The International Organization for Securities Commissions (IOSCO), at COP27, outlined the regulatory priorities for sustainability disclosures, mitigation of greenwashing, and promotion of integrity in carbon markets. IOSCO expects that both disclosures and assurance standards should be ready for use by corporates for their end-2024 accounts, with the International Sustainability Standards Board (ISSB) expected to issue, in 2023, its standard for climate disclosures and general requirements.
With respect to the other two regulatory priorities, IOSCO also published
- consultation paper setting its recommendations on how to establish sound and well-functioning compliance carbon markets. The comment period ends on February 10, 2023.
- discussion paper seeking industry views, until February 10, 2023, on the role of financial markets regulators in voluntary carbon markets.
- call for action asking all voluntary standard-setting bodies and industry associations operating in financial markets to promote good practices among their members to counter the risk of greenwashing related to asset managers and ESG rating and data providers.
The consultation paper on Compliance Carbon Markets sets out twelve recommendations for jurisdictions seeking to establish compliance markets as a way to meet their obligations under Article 6 of the Paris Agreement. The recommendations are addressed to all authorities involved in the development of a compliance market in their jurisdiction. Compliance Carbon Markets, or CCMs, are also called “cap-and-trade” or “Emission Trading Schemes (ETS)” markets and are set by “cap-and-trade” regulations. The consultation paper explores the functioning of existing and well-established compliance markets to gain an understanding of potential vulnerabilities in the functioning of these markets and how to mitigate these. Building on the lessons learned from existing compliance carbon markets and good practices in commodity derivatives markets, the document delves into both primary markets and secondary markets considerations as well as spot and derivatives trading. It also offers insights into appropriate regulatory and oversight frameworks to allow for the development of sound, efficient, and liquid compliance markets. The report also includes a section on international carbon markets and a unique carbon price, to consider mechanisms that would, over time, lead to a consistent price for carbon globally.
The discussion paper on Voluntary Carbon Markets explores an array of attributes that can foster sound carbon credit markets as well as vulnerabilities that prevent these carbon credit markets from upscaling. Conscious of the evolving framework associated with Article 6.4 of the Paris Agreement, the report offers, for discussion, a series of key considerations for the development of resilient carbon credit markets; it asks respondents to consider the role of financial markets regulators in the oversight of these markets. In the report, IOSCO has put forward key considerations related to open access, market integrity, publicly available data to promote transparency, price discovery, product standardization/environmental integrity, interoperability, financial integrity of transactions including settlement and delivery certainty, legal certainty, governance, conflicts of interest, and enterprise risk management. Underpinning these key considerations are toolkits with suggested ways to address each of the key considerations through the development and implementation of supervisory and regulatory policies and measures.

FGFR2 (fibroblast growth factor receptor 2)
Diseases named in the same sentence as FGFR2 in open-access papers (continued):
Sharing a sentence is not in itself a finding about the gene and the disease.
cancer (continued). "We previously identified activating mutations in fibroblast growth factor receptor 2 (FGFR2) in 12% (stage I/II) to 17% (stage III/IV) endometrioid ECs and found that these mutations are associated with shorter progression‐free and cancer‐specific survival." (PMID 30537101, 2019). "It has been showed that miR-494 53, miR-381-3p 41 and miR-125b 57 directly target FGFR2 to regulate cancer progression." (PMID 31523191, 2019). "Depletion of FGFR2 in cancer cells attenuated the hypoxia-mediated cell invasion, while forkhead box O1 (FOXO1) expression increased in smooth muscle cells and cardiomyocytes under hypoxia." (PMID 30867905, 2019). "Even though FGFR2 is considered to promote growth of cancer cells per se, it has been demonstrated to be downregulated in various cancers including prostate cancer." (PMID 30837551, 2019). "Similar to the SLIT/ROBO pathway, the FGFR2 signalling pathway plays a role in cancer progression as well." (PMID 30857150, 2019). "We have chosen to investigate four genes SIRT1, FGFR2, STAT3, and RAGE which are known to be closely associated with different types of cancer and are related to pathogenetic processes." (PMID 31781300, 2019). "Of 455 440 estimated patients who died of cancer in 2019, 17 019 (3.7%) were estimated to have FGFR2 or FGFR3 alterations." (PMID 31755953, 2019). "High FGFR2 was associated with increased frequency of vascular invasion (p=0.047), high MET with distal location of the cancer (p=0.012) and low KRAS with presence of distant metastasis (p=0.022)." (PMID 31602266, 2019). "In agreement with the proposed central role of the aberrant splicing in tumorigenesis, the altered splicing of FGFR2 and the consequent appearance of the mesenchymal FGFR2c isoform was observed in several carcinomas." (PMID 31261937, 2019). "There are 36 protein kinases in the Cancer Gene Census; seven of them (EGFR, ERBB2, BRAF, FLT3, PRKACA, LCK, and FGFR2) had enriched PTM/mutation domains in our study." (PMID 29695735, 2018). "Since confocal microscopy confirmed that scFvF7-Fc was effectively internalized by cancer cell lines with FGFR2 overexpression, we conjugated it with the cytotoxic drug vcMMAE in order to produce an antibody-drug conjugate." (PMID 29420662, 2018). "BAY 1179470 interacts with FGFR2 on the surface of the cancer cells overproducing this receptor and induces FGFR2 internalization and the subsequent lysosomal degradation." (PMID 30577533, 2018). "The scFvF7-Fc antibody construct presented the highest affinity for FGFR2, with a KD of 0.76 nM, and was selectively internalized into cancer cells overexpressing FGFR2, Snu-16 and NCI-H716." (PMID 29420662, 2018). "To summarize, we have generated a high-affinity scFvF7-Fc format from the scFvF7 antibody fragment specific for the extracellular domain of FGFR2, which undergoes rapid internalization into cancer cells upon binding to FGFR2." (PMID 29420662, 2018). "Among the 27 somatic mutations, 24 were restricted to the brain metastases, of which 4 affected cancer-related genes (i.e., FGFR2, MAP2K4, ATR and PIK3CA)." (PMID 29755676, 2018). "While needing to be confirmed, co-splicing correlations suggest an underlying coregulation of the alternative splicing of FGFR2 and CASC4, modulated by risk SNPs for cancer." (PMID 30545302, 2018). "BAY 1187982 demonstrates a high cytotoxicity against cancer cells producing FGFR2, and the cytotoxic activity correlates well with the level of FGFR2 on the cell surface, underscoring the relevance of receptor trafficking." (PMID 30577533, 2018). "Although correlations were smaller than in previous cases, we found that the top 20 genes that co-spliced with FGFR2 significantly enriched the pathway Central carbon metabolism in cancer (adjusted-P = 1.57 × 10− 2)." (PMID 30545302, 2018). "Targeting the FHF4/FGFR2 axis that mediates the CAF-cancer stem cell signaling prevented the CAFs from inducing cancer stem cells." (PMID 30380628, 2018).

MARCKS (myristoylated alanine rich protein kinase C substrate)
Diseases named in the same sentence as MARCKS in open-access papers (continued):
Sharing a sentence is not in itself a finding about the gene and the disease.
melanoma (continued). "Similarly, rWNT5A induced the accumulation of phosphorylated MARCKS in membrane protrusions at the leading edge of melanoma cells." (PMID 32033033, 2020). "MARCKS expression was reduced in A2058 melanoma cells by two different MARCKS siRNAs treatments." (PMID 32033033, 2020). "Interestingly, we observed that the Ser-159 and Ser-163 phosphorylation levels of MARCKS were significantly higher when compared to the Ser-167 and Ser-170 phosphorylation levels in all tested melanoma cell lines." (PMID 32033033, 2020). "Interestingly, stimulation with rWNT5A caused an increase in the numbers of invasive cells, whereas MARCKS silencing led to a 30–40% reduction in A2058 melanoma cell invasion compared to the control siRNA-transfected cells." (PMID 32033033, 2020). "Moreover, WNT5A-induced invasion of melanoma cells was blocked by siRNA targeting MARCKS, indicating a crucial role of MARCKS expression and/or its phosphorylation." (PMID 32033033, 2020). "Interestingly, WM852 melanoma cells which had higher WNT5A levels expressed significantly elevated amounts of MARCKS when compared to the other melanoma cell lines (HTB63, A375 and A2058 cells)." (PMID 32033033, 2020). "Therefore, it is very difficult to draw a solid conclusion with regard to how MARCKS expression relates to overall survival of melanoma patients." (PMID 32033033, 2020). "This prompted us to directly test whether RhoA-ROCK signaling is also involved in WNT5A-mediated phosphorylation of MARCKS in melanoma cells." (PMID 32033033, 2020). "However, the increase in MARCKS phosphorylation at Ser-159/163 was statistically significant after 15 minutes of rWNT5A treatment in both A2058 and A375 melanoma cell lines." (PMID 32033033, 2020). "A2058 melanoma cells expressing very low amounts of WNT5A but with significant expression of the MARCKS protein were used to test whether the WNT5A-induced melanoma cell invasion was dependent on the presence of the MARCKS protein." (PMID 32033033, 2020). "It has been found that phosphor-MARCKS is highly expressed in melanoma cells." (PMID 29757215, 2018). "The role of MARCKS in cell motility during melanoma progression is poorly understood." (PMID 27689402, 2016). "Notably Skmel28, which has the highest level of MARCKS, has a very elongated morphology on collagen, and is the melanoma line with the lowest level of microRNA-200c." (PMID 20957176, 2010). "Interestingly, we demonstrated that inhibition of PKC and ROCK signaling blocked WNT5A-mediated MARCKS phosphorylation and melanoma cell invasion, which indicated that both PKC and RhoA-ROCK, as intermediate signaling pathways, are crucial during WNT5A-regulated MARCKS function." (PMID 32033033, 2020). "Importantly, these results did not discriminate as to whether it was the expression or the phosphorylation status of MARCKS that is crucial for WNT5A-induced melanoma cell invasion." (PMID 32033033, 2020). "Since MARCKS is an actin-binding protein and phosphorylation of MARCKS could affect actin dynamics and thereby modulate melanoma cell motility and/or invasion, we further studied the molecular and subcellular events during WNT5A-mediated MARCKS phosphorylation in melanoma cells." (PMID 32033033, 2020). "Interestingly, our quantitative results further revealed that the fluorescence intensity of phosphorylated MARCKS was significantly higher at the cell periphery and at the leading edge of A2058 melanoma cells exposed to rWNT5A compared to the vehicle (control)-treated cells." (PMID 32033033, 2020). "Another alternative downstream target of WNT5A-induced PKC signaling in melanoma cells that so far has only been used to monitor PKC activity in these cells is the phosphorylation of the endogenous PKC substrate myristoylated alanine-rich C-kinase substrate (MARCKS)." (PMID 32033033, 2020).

- Regulatory Priorities (PDF)
- Discussion Papers on Carbon Market
- Call for Action on Good Practices (PDF)
Keywords: International, Banking, Securities, Insurance, ESG, Climate Change Risk, Reporting, Disclosures, Carbon Markets, Greenwashing, Emission Trading, Paris Agreement, COP27, ISSB, IOSCO
Dr. Denton provides industry leadership in the quantification of sustainability issues, climate risk, trade credit and emerging lending risks. His deep foundations in market and credit risk provide critical perspectives on how climate/sustainability risks can be measured, communicated and used to drive commercial opportunities, policy, strategy, and compliance. He supports corporate clients and financial institutions in leveraging Moody’s tools and capabilities to improve decision-making and compliance capabilities, with particular focus on the energy, agriculture and physical commodities industries.
ESG and climate expert for P&C insurance; IFRS 17 specialist and chartered accountant; extensive experience in both life and non-life insurance, with focus on capital management, financial performance, and financial reporting.
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